Maya Angelou’s Birthday

Maya Angelou's book of PoemsGoogle, today, honored Maya Angelou on what would be her 90th b-day. They did this with a Google Doodle of one of her famous poems: “Still I Rise” https://g.co/doodle/hqbawy?ds=em I like this poem well enough but wish they wouldn’t have chopped it up with guest readers. Too sappy for my taste. Safe. Accessible. Vanilla for the masses.

Reaching for a collection of her poems on my shelf and thumbing through it one is reminded of so many less safe (for children) challenging, Rocky-Road with Tabasco on top… pieces; poems that I wouldn’t consider reprinting here. She was brave, raw, and real much of the time. She’s not my favorite poet but she could really “bring it” sometimes and I am so grateful she wrote and grateful I’ve had a chance to read some of her books and much of her poetry.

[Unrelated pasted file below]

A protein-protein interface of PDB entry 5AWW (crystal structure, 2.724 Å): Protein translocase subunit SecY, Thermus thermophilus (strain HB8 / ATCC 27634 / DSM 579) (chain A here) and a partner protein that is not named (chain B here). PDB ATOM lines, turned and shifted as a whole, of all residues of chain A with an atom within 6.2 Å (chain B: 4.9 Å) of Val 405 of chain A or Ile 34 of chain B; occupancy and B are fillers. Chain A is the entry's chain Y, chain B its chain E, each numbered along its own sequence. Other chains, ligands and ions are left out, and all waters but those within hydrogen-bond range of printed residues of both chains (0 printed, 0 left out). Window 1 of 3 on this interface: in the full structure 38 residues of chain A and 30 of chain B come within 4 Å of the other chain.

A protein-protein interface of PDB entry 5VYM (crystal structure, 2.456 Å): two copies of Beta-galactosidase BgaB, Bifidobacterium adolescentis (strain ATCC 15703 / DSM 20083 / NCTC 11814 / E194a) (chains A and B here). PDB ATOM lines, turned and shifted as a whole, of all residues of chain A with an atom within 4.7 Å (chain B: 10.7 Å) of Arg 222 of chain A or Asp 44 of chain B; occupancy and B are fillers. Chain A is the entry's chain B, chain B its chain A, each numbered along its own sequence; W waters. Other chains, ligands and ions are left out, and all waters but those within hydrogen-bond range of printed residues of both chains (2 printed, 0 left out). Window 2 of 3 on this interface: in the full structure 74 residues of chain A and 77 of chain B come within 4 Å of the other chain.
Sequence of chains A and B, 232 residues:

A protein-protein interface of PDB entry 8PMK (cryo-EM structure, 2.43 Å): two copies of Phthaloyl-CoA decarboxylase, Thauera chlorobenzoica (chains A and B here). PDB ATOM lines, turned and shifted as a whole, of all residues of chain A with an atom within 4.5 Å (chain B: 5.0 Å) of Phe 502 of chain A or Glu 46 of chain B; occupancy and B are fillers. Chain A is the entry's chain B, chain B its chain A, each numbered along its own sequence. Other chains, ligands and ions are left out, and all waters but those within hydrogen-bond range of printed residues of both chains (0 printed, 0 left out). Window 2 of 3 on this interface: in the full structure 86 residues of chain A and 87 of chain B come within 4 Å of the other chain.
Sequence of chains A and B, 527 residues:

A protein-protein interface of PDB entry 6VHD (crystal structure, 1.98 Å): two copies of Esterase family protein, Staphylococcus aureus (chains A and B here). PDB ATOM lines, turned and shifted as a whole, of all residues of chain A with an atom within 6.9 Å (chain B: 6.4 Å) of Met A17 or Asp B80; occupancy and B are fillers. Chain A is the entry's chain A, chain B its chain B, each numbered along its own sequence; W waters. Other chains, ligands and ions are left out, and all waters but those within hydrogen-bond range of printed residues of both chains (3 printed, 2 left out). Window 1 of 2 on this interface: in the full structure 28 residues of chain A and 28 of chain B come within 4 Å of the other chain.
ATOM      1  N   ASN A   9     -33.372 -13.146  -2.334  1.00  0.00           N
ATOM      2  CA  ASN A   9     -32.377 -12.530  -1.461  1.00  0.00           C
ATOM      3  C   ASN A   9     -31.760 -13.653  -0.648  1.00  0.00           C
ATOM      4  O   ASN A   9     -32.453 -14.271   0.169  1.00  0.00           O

Here’s a poem I came across while flipping through her book just now: (still safe for young readers)

Africa

Thus she had lain
sugar cane sweet
deserts her hair
golden her feet
mountains her breasts
two Niles her tears
Thus she has lain
Black through the years.

Over the white seas
rime white and cold
brigands ungentled
icicle bold
took her young daughters
sold her strong sons
churched her with Jesus
bled her with guns.
Thus she has lain.

Now she is rising
remember her pain
remember the losses
her screams loud and vain
remember her riches
her history slain
now she is striding
although she had lain.


Google. Thank you for reminding me of Maya Angelou today.

In Blackwater Woods by Mary Oliver

Look, the trees
are turning
their own bodies
into pillars

of light,
are giving off the rich
fragrance of cinnamon
and fulfillment,

the long tapers
of cattails
are bursting and floating away over
the blue shoulders

of the ponds,
and every pond,
no matter what its
name is, is

nameless now.
Every year
everything
I have ever learned

in my lifetime
leads back to this: the fires
and the black river of loss
whose other side

is salvation,
whose meaning
none of us will ever know.
To live in this world

you must be able
to do three things:
to love what is mortal;
to hold it

against your bones knowing
your own life depends on it;
and, when the time comes to let it go,
to let it go


Click here and buy the book this poem appears in!


Apparently September 10th is Mary Oliver’s birthday so it is in honor of this fact that I post one of her poems above.